The State of Sport


Hello again from La Crescenta / Glendale, CA. We are still on lockdown, and when we seem to take a step forward, we take a step back. The city announced on Friday that barbershops and hair stylists could open, and some restaurants can have in-house dining. Yet, since Saturday, we’ve been on early evening curfew. So even if I did get my hair cut, I couldn’t show it off after sundown. So it is generally status quo.

What isn’t status quo is the continued opening up of the sporting world. I make no bones about my love for sports, and that background of an event here and there is what is the least obvious thing that I miss. I miss it bad.

Part of it is how it ended. There was a 48 hour period where sport after sport suspended operations, some delaying the inevitable with early plans to play without fans, but that didn’t last long. In fact, the week it all went down, I had big plans. Two friends and I had planned a guys “pseudo-bachelor party” weekend in Nashville, centered around a hockey game. The guest of honor is a big Flyers fan, and they were playing the Predators. Over three or four days, our conversations went from”I’m all in”, to “I am in still even if they don’t play”. to “maybe we should hold off”. Three months later, no hockey, not hockey playoffs, not even a planned date to return.

Hockey, though, is one of the sports that do have a plan. When they get the go ahead, they will start a 24 team playoff that looks complicated on paper, but is going to be fun. They’ll play it at designated host cities where the entire Western conference will play in one city, and the Eastern in another. Nascar made it back early, racing in front of empty stands, and packed a bunch of races in the first few weeks that they might get in a full schedule by year end. Even if I don’t want to, I got to talk about basketball because De3an Innes is a Clippers fan. NBA are still trying to figure out what to do, and might have player problems when they get there. An NBA plan includes some regular season games, but players on teams out of the playoffs have said they won’t play. MLB is likely the most messed up, because players and owners are arguing over the pro-rating pay.

NFL is likely the least effected, though may play in front of empty stadiums. If you missed it, the NFL Draft was a spectacle. I love watching the draft anyway, but they did it remotely including cameras in houses for many of the teams. The Commish Goodell’s basement chair (and the rumors that he was replacing window screens between rounds) became a talking point. The star of the show happened when the NE Patriots made their first pick, the cameras went to Head Coach Bill Belachek’s house, which looked like he was set up on his dining room table … except it wasn’t him. Sitting at the computer was Nike Beleachek, the family dog.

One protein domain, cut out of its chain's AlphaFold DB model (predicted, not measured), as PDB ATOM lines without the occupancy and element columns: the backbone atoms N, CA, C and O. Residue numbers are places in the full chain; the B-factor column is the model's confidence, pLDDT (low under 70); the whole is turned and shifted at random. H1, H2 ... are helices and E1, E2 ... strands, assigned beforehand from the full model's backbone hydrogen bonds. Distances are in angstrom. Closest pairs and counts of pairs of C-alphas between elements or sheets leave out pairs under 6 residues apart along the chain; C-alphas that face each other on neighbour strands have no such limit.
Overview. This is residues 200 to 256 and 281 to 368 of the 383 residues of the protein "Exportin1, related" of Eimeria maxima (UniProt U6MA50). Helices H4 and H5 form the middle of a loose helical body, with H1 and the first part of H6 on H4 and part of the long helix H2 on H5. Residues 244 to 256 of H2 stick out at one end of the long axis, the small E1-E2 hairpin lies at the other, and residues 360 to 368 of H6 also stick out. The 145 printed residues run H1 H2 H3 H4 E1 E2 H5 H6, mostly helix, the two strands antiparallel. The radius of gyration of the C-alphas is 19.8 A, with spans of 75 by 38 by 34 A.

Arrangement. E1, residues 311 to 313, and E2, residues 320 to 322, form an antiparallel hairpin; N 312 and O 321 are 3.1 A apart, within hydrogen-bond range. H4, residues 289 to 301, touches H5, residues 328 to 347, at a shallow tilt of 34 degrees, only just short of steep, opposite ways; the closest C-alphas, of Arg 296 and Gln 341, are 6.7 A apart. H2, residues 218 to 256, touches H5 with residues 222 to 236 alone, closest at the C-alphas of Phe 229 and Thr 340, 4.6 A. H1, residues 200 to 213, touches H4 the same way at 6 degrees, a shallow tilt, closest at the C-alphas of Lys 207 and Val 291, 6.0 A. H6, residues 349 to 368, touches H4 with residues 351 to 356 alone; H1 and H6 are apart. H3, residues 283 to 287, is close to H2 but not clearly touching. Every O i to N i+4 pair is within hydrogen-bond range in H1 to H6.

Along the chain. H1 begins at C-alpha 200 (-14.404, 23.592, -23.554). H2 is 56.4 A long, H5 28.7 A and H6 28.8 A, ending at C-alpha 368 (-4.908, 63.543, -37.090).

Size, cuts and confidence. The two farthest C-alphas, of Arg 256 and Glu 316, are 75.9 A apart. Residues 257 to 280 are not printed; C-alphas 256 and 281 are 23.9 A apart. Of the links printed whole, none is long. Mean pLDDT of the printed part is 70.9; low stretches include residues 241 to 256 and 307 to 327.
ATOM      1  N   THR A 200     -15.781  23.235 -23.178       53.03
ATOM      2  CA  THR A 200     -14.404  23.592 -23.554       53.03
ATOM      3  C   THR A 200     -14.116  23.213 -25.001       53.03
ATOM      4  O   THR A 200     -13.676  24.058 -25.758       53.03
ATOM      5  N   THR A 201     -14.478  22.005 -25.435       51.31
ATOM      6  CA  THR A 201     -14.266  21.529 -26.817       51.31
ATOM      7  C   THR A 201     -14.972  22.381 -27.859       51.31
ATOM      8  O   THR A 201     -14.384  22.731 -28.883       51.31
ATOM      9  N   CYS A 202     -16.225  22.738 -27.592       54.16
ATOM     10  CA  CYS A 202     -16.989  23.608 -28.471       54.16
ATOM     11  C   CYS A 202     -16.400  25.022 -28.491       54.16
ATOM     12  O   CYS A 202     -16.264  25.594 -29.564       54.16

Since I love sports of all kind, I would be remiss to ignore world wide sports … in fact I insist. This weekend, the National Rugby League, Austraila’s rugby league, returned to empty stadiums and piped-in crowd noise. I’m a passing fan of the NRL, but when it’s good it’s great. What I like is that one stadium has seats only on two sides, and in the end zones, resident houses are close enough to see the game … so they set up scaffold and invited their mates. On June 12, my really favorite Australian Sport – Aussie Rules Football – returns. They are being so careful that they have only set a schedule for the next month. Soccer is making a comeback. Germany’s Bundesliga has been back for almost a month. England, Spain, and Italy won’t be far behind with dates set.

What has benefited from the lockdown is eSports, or competitive computer games. What can be suprising about eSports for the uninformed is how massive it is already. The foundation of the eSports community is in Asia/ In South Korea, the top spectator sport is competitive Starcraft II .. and has been since the game was released, only because it replaced the then biggest sport, Starcraft, which had been huge since the late ’90s. A personal favorite, League of Legends (which deserves a blog to itself) is so big world wide that with World Finals drew more viewers than the Super Bowl. Players, most of them not even old enough to rent a car, can make over a million dollars a year playing professionally.

While eSports prefer games to be played in stadiums or studios – part for the fan involvement, and part for the competitive integrity — the lockdown allowed for the games to continue remotely. Networks like ESPN, FS1, and NBCSN, hungry for something to show that wasn’t a replay, routinely show eSports. The main ones are sports we know, like NFL Madden, or NBA 2K, or motor racing simulators; but they still find a way to make compelling TV. Whether or not support continues when we get live sports yet to be seen, but at least they are getting the attention they deserve.

For any sports fan now, we can take what we can get. It might even be professional cornhole, which is a thing, but it’s still something.

And I guess that is what we have right now … “It’s still something.”